Indeed, numerous opinion polls show that political parties is the least trusted institution in the country. In 1997, six years after adoption of the first Law on Political Parties, only one percent of respondents in a nationwide survey declared complete trust in them, with 4 percent trusting parties «to a certain extent», and 76 percent expressing complete distrust of political parties and movements.
Four years later, the average citizen expressed distrust of seven out of 10 key institutions of Russian society: with political parties as the least trusted (7 percent) and courts and the armed forces as the most trusted institutions in the country (at 40 percent and 62 percent, respectively).
The Institute of Legislation and Comparative Lawís 2000 report «Attitude of Population to Federal Laws and Bodies of State Power» indicates that since 1989, Russian peopleís trust in the federal legislature has shrunk from 88 percent (during the time of the USSR Supreme Soviet, which originally didnít have any parliamentary factions) to 4.3 percent (at present, when the State Duma has factions representing various parties across the whole political spectrum in the country).
A remarkable ROMIRís survey «Value Change and the Survival of Democracy in Russia (1995-2000)», indicates that 0.7 percent of respondents were «members» of political parties and organizations, while only 0.3 percent were «activists» in 2000. These figures are miserable enough by themselves, but they are even lower than the figures from 1995: 2 percent and 1 percent, respectively. Official statistics substantiate ROMIRís findings: today fewer than 1 million people - less than one percent of the Russian population - belong to political parties.
The recent (and much publicized) study prepared by the Information for Democracy Foundation (INDEM) shows that Russians consider political parties not only as the least trusted institutions in the country but the most corrupt institutions as well. It is difficult to argue against this perception.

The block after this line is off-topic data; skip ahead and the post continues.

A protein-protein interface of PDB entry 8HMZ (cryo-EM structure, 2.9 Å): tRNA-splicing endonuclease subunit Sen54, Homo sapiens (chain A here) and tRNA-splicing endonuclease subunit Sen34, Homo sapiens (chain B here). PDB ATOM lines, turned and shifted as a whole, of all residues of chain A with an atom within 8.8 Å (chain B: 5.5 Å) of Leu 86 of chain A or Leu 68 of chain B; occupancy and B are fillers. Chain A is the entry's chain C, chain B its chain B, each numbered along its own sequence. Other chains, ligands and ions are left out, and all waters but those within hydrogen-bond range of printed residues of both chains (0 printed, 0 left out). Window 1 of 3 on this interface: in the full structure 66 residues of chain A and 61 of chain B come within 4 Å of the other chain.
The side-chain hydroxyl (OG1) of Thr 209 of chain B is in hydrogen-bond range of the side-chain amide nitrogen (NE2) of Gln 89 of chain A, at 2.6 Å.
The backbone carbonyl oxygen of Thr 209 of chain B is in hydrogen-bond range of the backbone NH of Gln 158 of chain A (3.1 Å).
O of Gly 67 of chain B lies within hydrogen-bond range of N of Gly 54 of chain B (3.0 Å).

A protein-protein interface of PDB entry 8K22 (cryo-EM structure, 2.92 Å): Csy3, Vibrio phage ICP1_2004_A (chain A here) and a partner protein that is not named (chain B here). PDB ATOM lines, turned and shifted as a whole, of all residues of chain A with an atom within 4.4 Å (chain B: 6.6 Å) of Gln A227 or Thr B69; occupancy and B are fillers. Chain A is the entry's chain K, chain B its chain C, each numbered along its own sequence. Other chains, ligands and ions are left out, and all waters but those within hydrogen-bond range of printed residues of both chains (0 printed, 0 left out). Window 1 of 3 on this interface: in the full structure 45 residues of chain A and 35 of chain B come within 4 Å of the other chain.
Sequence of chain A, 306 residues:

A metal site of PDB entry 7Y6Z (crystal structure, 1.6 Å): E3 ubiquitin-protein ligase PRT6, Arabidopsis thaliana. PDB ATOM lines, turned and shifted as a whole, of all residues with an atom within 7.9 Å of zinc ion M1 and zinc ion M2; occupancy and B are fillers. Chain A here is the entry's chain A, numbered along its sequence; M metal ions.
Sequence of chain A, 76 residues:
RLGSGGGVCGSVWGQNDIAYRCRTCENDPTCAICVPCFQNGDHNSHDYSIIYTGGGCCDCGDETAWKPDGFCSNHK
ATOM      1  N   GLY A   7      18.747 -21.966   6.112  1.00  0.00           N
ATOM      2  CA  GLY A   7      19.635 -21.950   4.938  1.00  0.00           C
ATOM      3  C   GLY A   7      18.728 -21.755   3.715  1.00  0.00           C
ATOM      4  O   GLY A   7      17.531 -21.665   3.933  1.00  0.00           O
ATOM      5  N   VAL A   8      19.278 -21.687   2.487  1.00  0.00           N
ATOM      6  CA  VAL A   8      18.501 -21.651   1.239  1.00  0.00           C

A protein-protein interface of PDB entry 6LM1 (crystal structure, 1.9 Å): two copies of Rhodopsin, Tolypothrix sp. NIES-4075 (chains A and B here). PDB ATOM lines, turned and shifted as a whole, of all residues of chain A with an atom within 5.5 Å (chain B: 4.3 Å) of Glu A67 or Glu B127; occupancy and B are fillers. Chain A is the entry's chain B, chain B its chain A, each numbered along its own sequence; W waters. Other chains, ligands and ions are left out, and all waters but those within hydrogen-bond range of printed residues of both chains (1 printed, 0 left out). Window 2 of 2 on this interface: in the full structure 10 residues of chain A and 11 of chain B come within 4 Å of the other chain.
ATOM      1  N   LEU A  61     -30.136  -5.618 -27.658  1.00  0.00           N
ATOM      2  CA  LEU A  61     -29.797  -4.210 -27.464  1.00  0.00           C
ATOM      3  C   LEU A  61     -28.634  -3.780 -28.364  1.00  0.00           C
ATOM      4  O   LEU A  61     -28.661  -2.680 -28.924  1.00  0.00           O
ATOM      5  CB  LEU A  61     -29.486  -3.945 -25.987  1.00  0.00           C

The adoption of a new Law on Political Parties (signed by President Putin on July 11, 2001) is a significant legislative measure aimed, among other things, at reducing the quantity of «parties» in the country. By August 2002 the number of newly registered parties did not exceed 23. However, this law has not accomplished a general sanitation of the party scene in Russia.
Party-building and party politics is still within the realm of Russian elites. As for the Russian people, they do not trust political parties and do not believe that their involvement in «party activities» can change anything.
Itís quite understandable that Western governments will continue financial support to their favourite parties in Russia (Union of Rightist Forces, Yabloko, etc.). According to the General Accounting Office, in 1992-97 only two American programs in Russia - of the National Democratic Institute (NDI) and International Republican Institute (IRI) - received $17.4 million in US AID grants to «help reformist political parties strengthen their organizational structures and their role in elections». (See GAOís report Promoting Democracy. Progress Report on U.S. Democratic Development Assistance to Russia (Washington, U.S. General Accounting Office, February 1996), p.37). In reality Western support for Russian political parties will have little or nothing to do with «strengthening democracy in Russia» since political parties can hardly be characterized as a democratic element of todayís Russian society.